Image credit: Aunt Jemima
4. 'Complete' pancake batter

Scratch pancakes can be made from butter, sugar, flour, milk, eggs, and baking powder. That's seven ingredients you probably have in your pantry right now. Okay, growing up my mom totally cheated and used Politically Incorrect Pancake Mix.  Okay, famed restauranteur Kenny Shopsin uses Aunt Jemima pancake batter at his restaurant and says making good pancakes is all in the technique, not the quality of the batter. But still--you can't throw in some melted butter or oil and an egg into a standard mix?  Why is this necessary?  The label: "A good source of Calcium & Iron" is a nice touch.

Click for image credit
5. Splenda with fiber

Proof that the food industry can target all demographic groups, including anorexics.


Image credit: General Mills
6. Reduced fat croissants

Hello?  The point of croissants is that they contain fat. Croissants are, in effect, fat delivery systems in pastry form. It's not even like a brownie, where you can amp up the chocolatey component if you reduce the fat a little bit.  If this is in your freezer, you probably eat a lot of egg whites, turkey bacon, Lean Cuisines, and other 80s retro food. The acid-wash jeans still don't look good, no matter what Urban Outfitter says.

Image credit: Unilever
7. I Can't Believe It's Not Butter

I Can't Top Anthony Bourdain's witty comment in Kitchen Confidential to this product: "I can." However, I Can't Express how much the grammarian in me hates the name of the product, as well as the fact that the substance itself tastes frighteningly similar to the plastic container in which it comes encased. My jeans aren't called 'I Can't Believe These Aren't Lucky.'  My car isn't branded 'I Can't Believe This Isn't a Lexus.' Clearly, the marketing whizzes who designed this product Could Believe The American Public Was Pretty Gullible (and irrationally afraid of fat). Extra bonus points for advertising its 'whipped and creamy taste.'  'Whipped' is a description and 'creamy' is a texture, not a taste.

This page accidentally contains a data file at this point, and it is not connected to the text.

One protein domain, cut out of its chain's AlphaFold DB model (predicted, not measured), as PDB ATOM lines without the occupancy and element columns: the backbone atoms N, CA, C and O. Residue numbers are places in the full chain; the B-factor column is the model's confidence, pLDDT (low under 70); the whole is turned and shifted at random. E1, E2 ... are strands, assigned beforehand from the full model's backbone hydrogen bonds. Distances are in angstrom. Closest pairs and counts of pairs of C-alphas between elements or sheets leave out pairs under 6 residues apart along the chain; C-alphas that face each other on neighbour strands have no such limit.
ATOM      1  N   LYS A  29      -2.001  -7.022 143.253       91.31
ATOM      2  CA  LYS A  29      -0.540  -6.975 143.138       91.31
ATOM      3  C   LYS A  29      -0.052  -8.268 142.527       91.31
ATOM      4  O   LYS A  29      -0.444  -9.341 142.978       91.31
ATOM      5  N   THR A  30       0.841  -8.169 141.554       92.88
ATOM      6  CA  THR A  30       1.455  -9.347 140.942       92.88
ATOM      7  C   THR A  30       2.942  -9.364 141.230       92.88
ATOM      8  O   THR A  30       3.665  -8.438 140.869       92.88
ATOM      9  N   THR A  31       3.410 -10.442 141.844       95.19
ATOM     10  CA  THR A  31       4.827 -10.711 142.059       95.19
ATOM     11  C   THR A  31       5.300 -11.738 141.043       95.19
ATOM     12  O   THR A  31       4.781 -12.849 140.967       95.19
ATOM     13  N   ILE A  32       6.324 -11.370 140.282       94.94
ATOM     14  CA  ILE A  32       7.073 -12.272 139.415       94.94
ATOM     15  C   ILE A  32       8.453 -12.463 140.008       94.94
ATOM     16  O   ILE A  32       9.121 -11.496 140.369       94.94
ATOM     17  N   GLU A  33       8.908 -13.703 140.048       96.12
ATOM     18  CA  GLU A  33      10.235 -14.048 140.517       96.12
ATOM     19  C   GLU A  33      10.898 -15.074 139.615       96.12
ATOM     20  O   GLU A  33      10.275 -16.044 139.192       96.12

Monday, March 4, 2013

Six Foodie Signs You Are From Jersey

When I was growing up, I used to imitate the BBC accents I saw on PBS. When I went away to summer programs and people said I didn't sound like I was from Jersey, I would respond: "Really?  Thank you SO MUCH."

However, oddly enough the Internet and having a blog has made me appreciate how 'regional' my life was growing up, food-wise.  The era of globalization may be bringing us closer, but the more we know about other areas of the world, the more aware we are of our differences...

Six Foodie Signs You Are From Jersey

Flickr: Carl Lender
1. You look at Lender's bagels and think 'what the f*ck are those things?'

I wasn't able to eat a bagel until I was eleven years old because the bagels in my area were so chewy I needed a full set of adult teeth and jaws to tear them apart.  Bagels were dense, rather small, knotty scowling rolls  Even my crappy school cafeteria had bagels that were bought from a 'bagel place' that you could barely slice with the plastic knives we were allowed to use as silverware (kind of like prison, I guess).  I remember hearing about how a girl sliced her hand open cutting a bagel and had to go to the emergency room.  Everyone's reaction wasn't 'wow, that bagel was too chewy,' but rather regarded it as an occasionally inevitable yet acceptable casualty of bagel consumption.